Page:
For Riven, the most obvious solution would be to have her follow the Templar Rule and switch up the eye-shooting mechanic. Rather than having a DPS phase followed by shooting the eyes, have Riven be immune to all damage until her correct eyes are shot. Shooting the wrong eyes will cause a wipe, whereas shooting the correct eyes will apply a damage dealing buff and open Riven up to a 10 second damage phase. With that simple tweak in mechanic ordering, the Riven fight can no longer be easily cheesed. Players will need to at least bait, call out the eyes, and then perhaps be able to one-phase her with 3 to 5 players.


Too Long; Didn't Read.

The Riven "cheese" is a fault in basic raid boss design and should be a lesson for future bosses. If you give players a DPS phase before mechanics, they will obviously always ignore the mechanics (give them an inch, and they'll take a mile). Adhering to the Templar, Atheon, or Oryx Rules avoids this issue.

Share this post

Link to post
Share on other sites

Now the other raids were not excluded from cheese strategies. I'm in agreement above because I do not believe pushing off Atheon, or Templar, disconnecting from the internet against Crota are the same as how you approach boss fights in LW. While this may be the best raid I personally have ever encountered, the difficulty was 100% gear related. 

Share this post

Link to post
Share on other sites

Not sure I particularly care on Kalli. Let’s face Kalli is a warm up fight , all raids have had them but this is the first one with a named yellow bar to kill. So why shouldn’t it be a bit easy. 


Kinda of agree on Riven though, have only seen a bit of the fight but the cluster bomb way needs nerfing out to make it a proper challenge.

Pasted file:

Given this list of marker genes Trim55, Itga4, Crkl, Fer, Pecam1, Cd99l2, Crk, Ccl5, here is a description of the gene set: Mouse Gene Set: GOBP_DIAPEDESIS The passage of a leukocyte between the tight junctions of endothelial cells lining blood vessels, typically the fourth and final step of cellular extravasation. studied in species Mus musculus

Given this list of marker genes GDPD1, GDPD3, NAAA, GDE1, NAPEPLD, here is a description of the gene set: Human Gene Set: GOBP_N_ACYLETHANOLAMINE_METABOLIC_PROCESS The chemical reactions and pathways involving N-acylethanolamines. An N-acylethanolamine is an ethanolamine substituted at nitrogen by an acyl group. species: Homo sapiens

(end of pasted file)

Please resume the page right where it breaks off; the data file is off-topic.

Share this post

Link to post
Share on other sites
17 hours ago, Baabcat said:

Kinda of agree on Riven though, have only seen a bit of the fight but the cluster bomb way needs nerfing out to make it a proper challenge. 


They need to change her mechanic. (Which I believe you said) You don't want to nerf a weapon archtype just because something a portion of an encounter was poorly designed. Nothing stops a group of Rat Kings from doing this either. 

Share this post

Link to post
Share on other sites

I'm with Bob on the Kalli one, I don't think we'll ever do it that way anyway. Riven is an interesting one though. They have said they are looking into the 'cheese' and debating on whether or not it spoils the experience. From what I've seen I'd probably like to see it changed I think. Its sort of means the whole final phase of the boss which was originally intended to be the main but just never happens.

Share this post

Link to post
Share on other sites

Create an account or sign in to comment

You need to be a member in order to leave a comment

Create an account

Sign up for a new account in our community. It's easy!

Register a new account

Sign in

Already have an account? Sign in here.

Sign In Now
Sign in to follow this  


Important Information

By using this site, you agree to our Terms of Use and Privacy Policy